THIS IS NOT THE PLACE TO RE-WRITE THE STORY of Yeats' striking development into a "modern" poet during the early decades of the twentieth century, but a brief survey of the forms which the tendencies traced above eventually took may be helpful by way of epilogue. Certainly Yeats remained in some sense a "Romantic" through his entire career, a fact indicated by the quotation from "Coole Park and Ballylee" which opened the first chapter, and reinforced in his last volume of poetry by "High Talk," where he envisages himself alternately as "Malachi Stilt-Jack" and "A barnacle goose / Far up in the stretches of night." It is the elevation of his artistic focus and of his subject matter with which he is concerned here, and with his role as diminished but determined heir to the great tradition:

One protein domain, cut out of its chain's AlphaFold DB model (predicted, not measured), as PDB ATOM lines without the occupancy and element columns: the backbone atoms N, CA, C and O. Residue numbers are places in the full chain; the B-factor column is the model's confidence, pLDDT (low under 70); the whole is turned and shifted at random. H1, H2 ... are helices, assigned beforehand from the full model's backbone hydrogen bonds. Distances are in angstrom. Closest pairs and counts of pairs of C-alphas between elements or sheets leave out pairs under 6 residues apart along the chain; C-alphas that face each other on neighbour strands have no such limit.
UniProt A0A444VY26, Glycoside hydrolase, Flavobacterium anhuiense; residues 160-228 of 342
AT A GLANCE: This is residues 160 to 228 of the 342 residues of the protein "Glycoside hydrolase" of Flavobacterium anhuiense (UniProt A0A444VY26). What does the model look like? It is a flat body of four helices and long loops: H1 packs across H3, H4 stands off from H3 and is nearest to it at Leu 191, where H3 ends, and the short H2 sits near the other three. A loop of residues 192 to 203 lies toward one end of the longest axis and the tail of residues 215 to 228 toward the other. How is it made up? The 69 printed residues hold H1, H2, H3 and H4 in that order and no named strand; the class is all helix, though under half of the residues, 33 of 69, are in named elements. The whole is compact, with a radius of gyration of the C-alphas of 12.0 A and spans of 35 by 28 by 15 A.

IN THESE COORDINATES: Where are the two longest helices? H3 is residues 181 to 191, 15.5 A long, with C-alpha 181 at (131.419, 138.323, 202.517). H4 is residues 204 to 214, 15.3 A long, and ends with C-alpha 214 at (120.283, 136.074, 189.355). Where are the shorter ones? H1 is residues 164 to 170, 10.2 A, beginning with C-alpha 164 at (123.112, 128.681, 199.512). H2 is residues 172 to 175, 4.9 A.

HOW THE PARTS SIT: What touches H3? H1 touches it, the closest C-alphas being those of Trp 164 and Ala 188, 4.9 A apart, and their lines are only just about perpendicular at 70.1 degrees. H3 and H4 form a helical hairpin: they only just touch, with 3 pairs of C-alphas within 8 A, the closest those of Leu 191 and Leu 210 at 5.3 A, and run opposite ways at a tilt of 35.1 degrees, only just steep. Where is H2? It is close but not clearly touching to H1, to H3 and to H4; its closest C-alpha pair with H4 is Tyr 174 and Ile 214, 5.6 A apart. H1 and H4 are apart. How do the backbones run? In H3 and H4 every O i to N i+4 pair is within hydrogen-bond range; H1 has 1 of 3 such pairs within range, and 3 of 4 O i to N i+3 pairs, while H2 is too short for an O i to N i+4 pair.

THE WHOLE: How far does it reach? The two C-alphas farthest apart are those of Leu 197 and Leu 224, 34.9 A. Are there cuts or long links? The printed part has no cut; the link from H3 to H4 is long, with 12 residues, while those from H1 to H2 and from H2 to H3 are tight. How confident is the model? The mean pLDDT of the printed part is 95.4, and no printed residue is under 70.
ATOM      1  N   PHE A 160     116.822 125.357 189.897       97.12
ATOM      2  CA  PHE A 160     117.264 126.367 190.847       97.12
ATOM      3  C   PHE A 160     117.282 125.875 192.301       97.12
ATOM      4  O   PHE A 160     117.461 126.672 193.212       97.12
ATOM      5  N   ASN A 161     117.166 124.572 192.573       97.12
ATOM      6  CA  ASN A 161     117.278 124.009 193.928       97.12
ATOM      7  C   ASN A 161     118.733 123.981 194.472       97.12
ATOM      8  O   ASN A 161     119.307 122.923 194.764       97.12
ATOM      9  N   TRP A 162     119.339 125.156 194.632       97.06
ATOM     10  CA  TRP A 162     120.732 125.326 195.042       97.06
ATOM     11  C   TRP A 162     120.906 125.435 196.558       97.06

What if my great-granddad had a pair that were twenty foot high, And mine were but fifteen foot, no modern stalks upon higher.
Actually, Yeats saw most fellow moderns stalking about with no stilts at all, losing elevation through their preoccupation with the prosaic and the accidental, and through their passive role as recorders; thus he writes in the introduction to the Oxford Book of Modern Verse: